Hirschsprung’s Disease:

Hirschsprung’s disease, commonly referred to as “HD” or congenital aganglionic megacolon, is characterized by a segment of the bowel[1] lacking normal enteric nerves, starting from the anus and extending proximally. The affected length of the bowel varies, typically not exceeding approximately 30 cm. This condition occurs when specific nerve cells in the gastrointestinal tract, known as ganglion cells, do not properly develop and mature. As a consequence, the affected portion of the bowel experiences a state of essentially being paralyzed.


Hirschsprung’s disease is considered in infants who do not pass meconium within 48 hours of birth. Typically, 90% of babies pass their initial meconium within 24 hours, and 99% within 48 hours. A conclusive diagnosis involves a suction biopsy of the narrowed distal segment. Diagnostic methods include anorectal manometry, barium enema, and rectal biopsy. Radiological findings may also contribute to the diagnostic process (see Diagnosis, Test, Procedures for additional information on diagnostic techniques).


Treatment for Hirschsprung’s disease involves a two-step process, with the first stage being a colostomy. During a colostomy, a section of the large intestine is cut, creating an opening in the abdomen through which bowel contents are discharged into a bag. Once the child’s weight, age, and condition are suitable, the second stage, known as a pull-through procedure, is performed.

Orvar Swenson, the individual credited with discovering the cause of Hirschsprung’s, pioneered the pull-through procedure in 1948. This surgery reconnects the functioning portion of the bowel to the anus and is the standard method for treating younger patients. While Swenson originated the procedure, subsequent modifications have led to variations such as the Swenson, Soave, Duhamel, and Boley procedures.

These procedures differ in their approaches:

  • The Swenson procedure retains a small portion of the diseased bowel.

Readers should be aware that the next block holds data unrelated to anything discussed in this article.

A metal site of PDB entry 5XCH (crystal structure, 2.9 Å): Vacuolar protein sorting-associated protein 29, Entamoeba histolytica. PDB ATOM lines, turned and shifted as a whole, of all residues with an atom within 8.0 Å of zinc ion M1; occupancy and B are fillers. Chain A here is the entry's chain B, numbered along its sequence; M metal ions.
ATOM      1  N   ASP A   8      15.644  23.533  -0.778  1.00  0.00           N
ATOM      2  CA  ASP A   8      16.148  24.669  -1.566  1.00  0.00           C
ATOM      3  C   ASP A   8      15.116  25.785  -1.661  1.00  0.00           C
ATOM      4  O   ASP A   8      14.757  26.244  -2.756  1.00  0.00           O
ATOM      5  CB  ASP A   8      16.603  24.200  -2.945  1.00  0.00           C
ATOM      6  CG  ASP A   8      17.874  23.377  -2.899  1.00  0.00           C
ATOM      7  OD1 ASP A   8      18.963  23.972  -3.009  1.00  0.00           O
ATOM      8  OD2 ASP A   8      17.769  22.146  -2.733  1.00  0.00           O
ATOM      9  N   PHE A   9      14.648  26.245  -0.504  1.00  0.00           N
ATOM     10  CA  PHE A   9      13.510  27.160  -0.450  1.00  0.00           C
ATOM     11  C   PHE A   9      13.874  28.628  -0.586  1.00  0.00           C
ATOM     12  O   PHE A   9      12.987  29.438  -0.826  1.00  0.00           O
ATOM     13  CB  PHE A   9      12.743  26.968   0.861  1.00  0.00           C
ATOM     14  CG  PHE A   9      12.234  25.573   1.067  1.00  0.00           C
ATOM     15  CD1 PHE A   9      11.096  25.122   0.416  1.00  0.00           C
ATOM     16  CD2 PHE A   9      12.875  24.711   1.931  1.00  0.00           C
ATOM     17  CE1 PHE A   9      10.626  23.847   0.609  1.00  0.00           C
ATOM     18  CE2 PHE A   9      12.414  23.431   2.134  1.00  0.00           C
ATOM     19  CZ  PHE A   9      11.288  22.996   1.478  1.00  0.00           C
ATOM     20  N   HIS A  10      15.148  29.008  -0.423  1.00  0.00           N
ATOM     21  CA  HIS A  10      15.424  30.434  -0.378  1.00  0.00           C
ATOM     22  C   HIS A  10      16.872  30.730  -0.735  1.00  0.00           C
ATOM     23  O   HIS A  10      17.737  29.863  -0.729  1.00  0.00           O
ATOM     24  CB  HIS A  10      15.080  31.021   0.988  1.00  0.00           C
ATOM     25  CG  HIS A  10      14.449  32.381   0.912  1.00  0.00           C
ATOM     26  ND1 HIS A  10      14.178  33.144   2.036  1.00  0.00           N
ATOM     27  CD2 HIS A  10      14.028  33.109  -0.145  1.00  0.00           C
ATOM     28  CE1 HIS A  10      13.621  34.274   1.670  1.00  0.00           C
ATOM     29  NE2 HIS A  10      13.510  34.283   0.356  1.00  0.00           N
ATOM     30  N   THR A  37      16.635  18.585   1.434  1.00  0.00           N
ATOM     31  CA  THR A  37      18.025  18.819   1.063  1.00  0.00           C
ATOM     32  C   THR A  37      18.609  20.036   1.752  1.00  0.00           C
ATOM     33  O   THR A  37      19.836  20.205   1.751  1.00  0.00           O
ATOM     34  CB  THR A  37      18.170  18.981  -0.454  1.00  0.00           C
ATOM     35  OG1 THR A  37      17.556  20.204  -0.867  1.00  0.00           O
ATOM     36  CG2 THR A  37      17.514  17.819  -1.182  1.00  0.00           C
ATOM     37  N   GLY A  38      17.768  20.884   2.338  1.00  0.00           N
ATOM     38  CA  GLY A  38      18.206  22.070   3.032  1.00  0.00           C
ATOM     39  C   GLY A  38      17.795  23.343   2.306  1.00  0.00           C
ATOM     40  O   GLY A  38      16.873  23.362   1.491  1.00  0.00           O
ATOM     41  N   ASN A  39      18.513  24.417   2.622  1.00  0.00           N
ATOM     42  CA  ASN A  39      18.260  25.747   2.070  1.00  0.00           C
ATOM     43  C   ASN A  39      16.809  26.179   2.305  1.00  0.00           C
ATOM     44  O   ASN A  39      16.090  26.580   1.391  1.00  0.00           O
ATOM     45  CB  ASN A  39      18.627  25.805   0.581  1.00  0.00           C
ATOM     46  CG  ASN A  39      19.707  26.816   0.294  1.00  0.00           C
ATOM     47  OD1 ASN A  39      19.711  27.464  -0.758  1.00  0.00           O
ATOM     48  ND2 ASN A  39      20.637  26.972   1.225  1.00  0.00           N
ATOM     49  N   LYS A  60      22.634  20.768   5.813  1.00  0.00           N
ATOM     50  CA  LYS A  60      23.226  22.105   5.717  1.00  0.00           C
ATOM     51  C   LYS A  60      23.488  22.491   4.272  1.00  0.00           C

• The Soave procedure leaves the outer wall of the colon unchanged, with the Boley procedure being a minor modification, sometimes referred to as the “Soave-Boley” procedure.
  • The Duhamel procedure utilizes a surgical stapler to connect the healthy and affected bowel.

For the 15% of children who do not achieve full control, alternative treatments are available. Constipation may be addressed with laxatives or a high-fiber diet, while lack of control may necessitate a stoma. The ACE or Malone procedure involves a tube through the abdominal wall to the appendix or colon, allowing for daily bowel flushing, even manageable by children as young as 6.

If the affected lower intestine is confined to the lower rectum, additional surgical procedures like posterior rectal myectomy can be considered.

Additional Information on Hirschsprung’s Disease

Hirschsprung’s disease can manifest as part of various syndromes, including Waardenburg-Shah syndrome, Mowat-Wilson syndrome, Goldberg-Shpritzen megacolon syndrome, and congenital central hypoventilation syndrome.[9]

Dominantly inherited neurovisceral porphyrias such as acute intermittent porphyria, hereditary coproporphyria, and variegate porphyria have been associated with Hirschsprung’s disease, hypoganglionosis, gut dysmotility, gut transit disorders, and intussusception. Children may need enzyme or DNA testing for these disorders as they may not produce or excrete porphyrins before puberty.